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Viewing resource capacity
Viewing resource capacity
Recall that the amount of time that a resource is able to work on tasks in a project is called
its resource capacity , and in Project, this is measured in units. By default, such units are
presented as a percentage value, with 0% meaning no capacity and 100% meaning the
full or maximum capacity of a single resource with a normal working schedule of 40 hours
per week. In Project, a resource’s maximum capacity to do work is tracked as the resource’s
maximum units (labeled Max. Units) value.
Even experienced project managers have been known to overestimate resource capacity
for the people allocated to work on a given project. This can lead to problems during the
execution of a project and unhappy resources, especially when the project manager has
also underestimated the amount of work required to complete the tasks in the project.
There are many legitimate reasons to expect some variability with task work estimates—
especially in the initial planning stage of a project. Resource capacity, however, should be
easier to estimate more accurately. This section introduces some useful tools in Project that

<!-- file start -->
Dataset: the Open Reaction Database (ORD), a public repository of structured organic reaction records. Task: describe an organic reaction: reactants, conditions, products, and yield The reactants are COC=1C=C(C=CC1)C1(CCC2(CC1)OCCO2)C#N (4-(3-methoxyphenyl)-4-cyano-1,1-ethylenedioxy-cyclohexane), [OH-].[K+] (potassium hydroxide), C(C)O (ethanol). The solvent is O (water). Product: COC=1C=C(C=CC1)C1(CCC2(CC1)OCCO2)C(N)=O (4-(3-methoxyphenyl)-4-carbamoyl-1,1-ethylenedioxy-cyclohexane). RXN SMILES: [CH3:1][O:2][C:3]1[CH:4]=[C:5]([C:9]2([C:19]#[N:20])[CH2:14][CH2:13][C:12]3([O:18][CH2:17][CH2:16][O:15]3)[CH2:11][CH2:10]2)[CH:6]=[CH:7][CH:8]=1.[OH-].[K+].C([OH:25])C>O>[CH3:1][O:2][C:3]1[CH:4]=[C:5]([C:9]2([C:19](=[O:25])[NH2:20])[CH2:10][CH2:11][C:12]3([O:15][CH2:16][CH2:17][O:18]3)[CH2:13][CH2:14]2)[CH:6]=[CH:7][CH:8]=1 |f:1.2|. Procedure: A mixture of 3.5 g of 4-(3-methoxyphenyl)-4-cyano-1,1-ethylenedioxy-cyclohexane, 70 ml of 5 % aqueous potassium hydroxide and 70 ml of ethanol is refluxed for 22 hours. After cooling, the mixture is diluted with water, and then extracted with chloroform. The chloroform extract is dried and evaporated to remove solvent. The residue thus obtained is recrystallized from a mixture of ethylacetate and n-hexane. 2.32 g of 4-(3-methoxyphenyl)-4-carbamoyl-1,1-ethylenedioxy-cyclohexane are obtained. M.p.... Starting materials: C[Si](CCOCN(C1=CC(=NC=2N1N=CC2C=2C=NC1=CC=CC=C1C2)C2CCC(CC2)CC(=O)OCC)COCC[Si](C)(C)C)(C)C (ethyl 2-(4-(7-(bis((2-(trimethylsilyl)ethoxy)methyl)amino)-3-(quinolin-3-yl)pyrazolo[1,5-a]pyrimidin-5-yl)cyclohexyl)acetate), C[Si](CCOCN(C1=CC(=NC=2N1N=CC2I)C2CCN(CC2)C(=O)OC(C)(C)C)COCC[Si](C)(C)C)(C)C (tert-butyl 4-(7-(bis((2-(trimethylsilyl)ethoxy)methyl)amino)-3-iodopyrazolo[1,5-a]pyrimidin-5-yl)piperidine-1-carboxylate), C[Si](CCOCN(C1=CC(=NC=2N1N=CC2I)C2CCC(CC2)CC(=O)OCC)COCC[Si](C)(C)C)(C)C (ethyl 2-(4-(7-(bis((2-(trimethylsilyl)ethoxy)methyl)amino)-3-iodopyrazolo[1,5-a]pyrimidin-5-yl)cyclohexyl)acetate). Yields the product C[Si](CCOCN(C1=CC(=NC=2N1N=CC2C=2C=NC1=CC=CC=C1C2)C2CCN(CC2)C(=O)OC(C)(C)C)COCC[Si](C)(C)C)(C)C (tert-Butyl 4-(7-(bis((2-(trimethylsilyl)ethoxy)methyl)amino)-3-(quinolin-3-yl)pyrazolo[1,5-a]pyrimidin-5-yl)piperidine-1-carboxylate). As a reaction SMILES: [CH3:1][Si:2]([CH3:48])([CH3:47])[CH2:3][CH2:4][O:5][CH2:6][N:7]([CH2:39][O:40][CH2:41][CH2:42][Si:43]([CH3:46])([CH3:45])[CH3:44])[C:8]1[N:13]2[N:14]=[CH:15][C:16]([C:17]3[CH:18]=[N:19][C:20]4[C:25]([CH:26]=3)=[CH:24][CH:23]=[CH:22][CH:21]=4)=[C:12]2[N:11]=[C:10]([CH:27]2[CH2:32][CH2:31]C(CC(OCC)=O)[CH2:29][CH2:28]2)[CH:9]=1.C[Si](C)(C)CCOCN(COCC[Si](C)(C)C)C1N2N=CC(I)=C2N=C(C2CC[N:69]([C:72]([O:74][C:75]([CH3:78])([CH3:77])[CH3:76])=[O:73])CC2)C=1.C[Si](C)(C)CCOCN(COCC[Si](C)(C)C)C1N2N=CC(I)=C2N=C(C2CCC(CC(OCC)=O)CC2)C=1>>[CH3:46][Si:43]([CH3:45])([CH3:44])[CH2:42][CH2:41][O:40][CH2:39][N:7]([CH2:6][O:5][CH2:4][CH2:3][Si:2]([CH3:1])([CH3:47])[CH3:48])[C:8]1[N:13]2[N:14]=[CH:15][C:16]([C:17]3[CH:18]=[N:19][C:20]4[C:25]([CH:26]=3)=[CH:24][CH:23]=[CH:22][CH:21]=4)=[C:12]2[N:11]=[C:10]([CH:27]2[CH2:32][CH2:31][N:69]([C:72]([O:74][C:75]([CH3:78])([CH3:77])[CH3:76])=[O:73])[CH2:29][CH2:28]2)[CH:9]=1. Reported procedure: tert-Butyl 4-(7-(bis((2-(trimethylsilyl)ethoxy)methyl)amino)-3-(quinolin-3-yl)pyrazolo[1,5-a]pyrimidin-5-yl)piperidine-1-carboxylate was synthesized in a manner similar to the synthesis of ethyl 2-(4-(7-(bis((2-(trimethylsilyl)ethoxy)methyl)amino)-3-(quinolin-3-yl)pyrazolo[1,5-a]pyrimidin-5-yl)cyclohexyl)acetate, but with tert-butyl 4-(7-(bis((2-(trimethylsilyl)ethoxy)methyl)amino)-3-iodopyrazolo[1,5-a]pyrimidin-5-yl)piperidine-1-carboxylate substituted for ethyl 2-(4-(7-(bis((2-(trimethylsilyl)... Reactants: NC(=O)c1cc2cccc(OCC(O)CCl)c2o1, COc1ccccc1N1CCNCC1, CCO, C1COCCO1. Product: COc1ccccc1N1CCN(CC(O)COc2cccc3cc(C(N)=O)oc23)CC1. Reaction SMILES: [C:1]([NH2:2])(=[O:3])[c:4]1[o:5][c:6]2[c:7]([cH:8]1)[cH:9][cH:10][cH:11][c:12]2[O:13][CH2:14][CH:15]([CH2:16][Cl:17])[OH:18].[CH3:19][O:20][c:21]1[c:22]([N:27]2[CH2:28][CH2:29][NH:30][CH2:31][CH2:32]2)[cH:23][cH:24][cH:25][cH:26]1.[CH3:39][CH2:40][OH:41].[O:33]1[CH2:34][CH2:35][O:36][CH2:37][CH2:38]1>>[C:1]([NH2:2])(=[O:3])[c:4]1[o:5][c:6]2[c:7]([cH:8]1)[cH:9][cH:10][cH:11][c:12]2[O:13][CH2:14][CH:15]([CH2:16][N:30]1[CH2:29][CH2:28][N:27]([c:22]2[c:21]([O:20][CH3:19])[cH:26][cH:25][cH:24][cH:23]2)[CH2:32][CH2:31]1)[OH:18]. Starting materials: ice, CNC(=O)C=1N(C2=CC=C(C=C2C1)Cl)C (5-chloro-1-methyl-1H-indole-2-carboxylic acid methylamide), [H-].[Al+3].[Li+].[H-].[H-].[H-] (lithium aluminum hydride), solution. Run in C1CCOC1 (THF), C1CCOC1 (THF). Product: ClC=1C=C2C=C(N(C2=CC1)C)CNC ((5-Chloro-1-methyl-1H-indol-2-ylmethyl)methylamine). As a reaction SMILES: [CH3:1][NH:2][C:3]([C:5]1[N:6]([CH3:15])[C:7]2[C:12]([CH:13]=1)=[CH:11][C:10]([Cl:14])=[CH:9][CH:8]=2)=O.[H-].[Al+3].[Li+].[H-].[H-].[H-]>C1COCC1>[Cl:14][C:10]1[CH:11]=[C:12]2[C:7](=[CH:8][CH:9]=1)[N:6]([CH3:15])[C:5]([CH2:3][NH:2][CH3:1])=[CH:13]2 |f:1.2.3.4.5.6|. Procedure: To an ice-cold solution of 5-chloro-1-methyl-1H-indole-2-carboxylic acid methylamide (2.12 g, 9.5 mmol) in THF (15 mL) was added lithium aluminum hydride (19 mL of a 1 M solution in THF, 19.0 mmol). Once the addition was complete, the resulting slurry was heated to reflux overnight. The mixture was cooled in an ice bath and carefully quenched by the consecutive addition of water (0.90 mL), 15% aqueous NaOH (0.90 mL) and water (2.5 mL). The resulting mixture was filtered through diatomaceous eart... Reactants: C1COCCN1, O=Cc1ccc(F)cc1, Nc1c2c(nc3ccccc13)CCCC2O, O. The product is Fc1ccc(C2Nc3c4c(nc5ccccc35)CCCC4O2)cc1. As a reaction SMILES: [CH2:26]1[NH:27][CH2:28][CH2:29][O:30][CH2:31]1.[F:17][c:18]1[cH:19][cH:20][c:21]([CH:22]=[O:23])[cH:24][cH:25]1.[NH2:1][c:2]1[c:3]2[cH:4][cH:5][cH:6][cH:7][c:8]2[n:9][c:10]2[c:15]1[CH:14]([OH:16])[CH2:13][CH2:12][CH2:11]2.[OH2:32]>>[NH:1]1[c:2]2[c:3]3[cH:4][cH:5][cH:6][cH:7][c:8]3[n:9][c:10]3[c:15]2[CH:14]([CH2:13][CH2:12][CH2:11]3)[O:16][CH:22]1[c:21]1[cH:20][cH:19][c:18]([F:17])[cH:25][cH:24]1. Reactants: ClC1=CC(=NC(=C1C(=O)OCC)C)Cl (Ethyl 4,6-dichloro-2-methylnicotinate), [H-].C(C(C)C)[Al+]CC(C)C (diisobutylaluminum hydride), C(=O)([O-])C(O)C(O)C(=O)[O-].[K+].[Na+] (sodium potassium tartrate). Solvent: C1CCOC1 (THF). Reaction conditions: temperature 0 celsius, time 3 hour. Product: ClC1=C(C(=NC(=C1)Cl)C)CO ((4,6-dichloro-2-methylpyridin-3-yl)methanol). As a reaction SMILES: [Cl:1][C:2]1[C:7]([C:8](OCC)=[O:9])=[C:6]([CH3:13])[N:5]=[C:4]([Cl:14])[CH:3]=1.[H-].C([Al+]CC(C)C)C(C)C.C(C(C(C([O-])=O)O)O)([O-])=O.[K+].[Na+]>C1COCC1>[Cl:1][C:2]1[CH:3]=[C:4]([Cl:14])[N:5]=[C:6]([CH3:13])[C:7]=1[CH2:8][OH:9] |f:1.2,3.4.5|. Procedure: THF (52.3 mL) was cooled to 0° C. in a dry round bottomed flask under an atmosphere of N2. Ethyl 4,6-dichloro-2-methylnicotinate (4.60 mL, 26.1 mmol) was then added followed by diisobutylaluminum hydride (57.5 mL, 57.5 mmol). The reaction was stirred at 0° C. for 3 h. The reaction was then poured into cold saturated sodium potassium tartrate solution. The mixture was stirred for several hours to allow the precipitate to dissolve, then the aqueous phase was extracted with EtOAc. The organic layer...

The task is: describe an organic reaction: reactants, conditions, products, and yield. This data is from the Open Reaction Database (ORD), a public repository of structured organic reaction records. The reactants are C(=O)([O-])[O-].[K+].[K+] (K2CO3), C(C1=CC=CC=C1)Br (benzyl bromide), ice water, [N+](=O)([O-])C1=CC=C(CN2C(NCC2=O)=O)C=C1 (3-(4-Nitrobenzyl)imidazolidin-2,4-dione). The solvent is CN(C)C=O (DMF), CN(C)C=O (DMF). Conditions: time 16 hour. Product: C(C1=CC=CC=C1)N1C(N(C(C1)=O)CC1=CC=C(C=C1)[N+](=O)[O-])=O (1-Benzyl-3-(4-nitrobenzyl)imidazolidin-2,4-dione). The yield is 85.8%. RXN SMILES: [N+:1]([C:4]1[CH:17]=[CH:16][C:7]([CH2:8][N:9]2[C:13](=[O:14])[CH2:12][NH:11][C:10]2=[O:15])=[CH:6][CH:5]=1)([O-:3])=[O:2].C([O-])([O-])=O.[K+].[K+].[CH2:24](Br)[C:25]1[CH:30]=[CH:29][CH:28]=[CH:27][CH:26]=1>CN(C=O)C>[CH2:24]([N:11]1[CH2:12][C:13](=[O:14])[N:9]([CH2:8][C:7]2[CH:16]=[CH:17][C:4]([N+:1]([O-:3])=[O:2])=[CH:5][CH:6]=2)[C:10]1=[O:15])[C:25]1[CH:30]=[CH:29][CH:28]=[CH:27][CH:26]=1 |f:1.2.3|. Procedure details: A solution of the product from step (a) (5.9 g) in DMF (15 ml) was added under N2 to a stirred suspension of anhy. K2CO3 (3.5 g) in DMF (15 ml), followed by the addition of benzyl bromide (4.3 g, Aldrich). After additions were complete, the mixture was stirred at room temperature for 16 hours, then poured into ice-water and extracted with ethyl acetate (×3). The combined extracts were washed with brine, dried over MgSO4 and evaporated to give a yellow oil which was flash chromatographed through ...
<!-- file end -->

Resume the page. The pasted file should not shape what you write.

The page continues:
can help you better see and understand resource capacity.
Viewing the working capacity per resource gives you a better understanding of overall
capacity for your project. This, in turn, can help inform you and the project’s stakeholders
about any possible adjustments to the scope of the project to better match that capacity
of the team (or vice versa). Normally, you can expect one of the following conditions for
resource capacity:
Planned work is less than the working capacity of the team. You might be able to use
some portion of your resources’ time for other projects or to do more work in this
project.
Planned work exceeds the working capacity of the team. You might need to reduce
the scope of work or secure more resources.
Planned work is approximately equal to the working capacity of the team.
TIP This way of understanding project scope and resource capacity is explored more in
Appendix A, “A short course in project management.”
The scenario: At Lucerne Publishing, at this point in the planning for the new children’s
book project you’ve set up an initial task list and initial resource details. Now you’ll examine
resource capacity in detail.
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